“Channel 4 fully understands the heritage and cultural importance of British racing, but also the sport’s thirst for a bright future, and we relish the challenge ahead.”
Despite its heritage in racing, there are fears that the profile of the sport’s iconic races such as the Grand National, which attracts the biggest annual audience for racing (8.8m in 2011), could be hit by moving away from the BBC.
But the reaction within racing circles to the new Channel 4 deal has been largely positive.
Simon Bazalgette, the chief executive of The Jockey Club – which owns 14 racecourses including Aintree, Epsom Downs and Cheltenham – applauded the new deal.
“Channel 4 has been a tremendous partner for British racing to date and this new deal is a huge boost for our sport,” said Simon Bazalgette, chief executive of The Jockey Club,
“Armed with racing’s crown jewels, including the John Smith’s Grand National Meeting and the Investec Derby Festival, Channel 4 now has the platform to enhance the promotion of our sport all-year-round.”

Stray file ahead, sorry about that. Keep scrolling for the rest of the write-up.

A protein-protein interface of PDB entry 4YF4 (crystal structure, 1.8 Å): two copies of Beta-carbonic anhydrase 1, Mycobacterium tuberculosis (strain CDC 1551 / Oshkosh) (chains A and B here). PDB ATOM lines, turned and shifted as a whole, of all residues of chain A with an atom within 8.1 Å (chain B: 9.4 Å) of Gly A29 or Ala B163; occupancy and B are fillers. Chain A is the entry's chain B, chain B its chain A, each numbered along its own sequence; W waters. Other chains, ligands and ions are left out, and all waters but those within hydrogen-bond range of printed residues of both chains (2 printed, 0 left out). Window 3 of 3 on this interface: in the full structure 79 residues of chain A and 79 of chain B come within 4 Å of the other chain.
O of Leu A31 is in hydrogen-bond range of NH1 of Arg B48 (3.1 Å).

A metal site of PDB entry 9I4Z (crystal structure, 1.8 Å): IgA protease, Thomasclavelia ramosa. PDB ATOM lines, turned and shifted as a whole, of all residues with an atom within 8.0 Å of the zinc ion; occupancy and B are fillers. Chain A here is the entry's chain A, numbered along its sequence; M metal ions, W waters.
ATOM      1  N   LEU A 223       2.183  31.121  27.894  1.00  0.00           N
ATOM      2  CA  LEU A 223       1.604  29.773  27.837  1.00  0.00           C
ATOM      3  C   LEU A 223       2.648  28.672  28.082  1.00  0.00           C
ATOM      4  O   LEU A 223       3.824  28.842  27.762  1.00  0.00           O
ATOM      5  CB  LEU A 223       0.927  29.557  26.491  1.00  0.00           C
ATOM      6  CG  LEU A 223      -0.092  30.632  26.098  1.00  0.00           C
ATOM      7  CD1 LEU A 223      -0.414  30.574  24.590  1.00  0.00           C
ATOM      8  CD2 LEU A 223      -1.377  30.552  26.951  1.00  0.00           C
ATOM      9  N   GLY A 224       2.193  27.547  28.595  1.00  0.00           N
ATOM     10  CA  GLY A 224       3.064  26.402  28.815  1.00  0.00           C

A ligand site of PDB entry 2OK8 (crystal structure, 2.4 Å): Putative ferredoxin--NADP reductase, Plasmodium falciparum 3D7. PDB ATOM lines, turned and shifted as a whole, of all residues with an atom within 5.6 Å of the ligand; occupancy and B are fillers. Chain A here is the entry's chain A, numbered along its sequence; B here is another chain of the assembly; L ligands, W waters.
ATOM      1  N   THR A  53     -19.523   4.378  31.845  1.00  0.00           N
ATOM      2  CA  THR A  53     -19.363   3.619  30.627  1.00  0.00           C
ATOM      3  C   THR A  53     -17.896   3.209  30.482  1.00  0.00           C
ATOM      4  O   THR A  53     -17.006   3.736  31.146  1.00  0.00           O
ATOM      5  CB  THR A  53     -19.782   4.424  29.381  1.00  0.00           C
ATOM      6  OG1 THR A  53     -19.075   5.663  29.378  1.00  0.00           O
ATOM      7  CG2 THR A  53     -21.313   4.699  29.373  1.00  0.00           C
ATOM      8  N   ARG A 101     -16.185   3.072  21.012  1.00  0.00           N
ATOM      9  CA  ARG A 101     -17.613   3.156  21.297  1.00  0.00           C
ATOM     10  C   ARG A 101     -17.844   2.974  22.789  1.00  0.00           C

Richard FitzGerald, chief executive of Racecourse Media Group (RMG), who led the negotiating team on behalf of the racing industry, said: “This new deal will not only deliver increased revenues for British racing, but with all of our sport’s crown jewels in its portfolio, Channel 4 offers a compelling vision to innovate the way racing is broadcast.”
Events such as the Grand National and Royal Ascot, which have been important parts of the BBC’s sports portfolio for decades, will be shown on Channel 4 for the very first time in 2013.
It is thought that the key to the new deal was an assurance from the commercial broadcaster that it would protect the integrity of the prestigious Royal meeting at Ascot in June.
The event is only meeting left on the racing calendar that does not allow a sponsor to add its name to any of its races.
“This is a tremendous announcement for racing,” said Charles Barnett, chief executive of Ascot Racecourse.
“A one channel scenario will enable us to tell our stories clearly and consistently, and obviously Royal Ascot is fundamental to that.
“I would personally like to thank BBC Television for everything they have done for racing and we look forward to continuing to work with their other platforms.”
The new arrangement will see all 35 races in the British Champions Series, featuring flat racing’s premier races, being broadcast on Channel 4.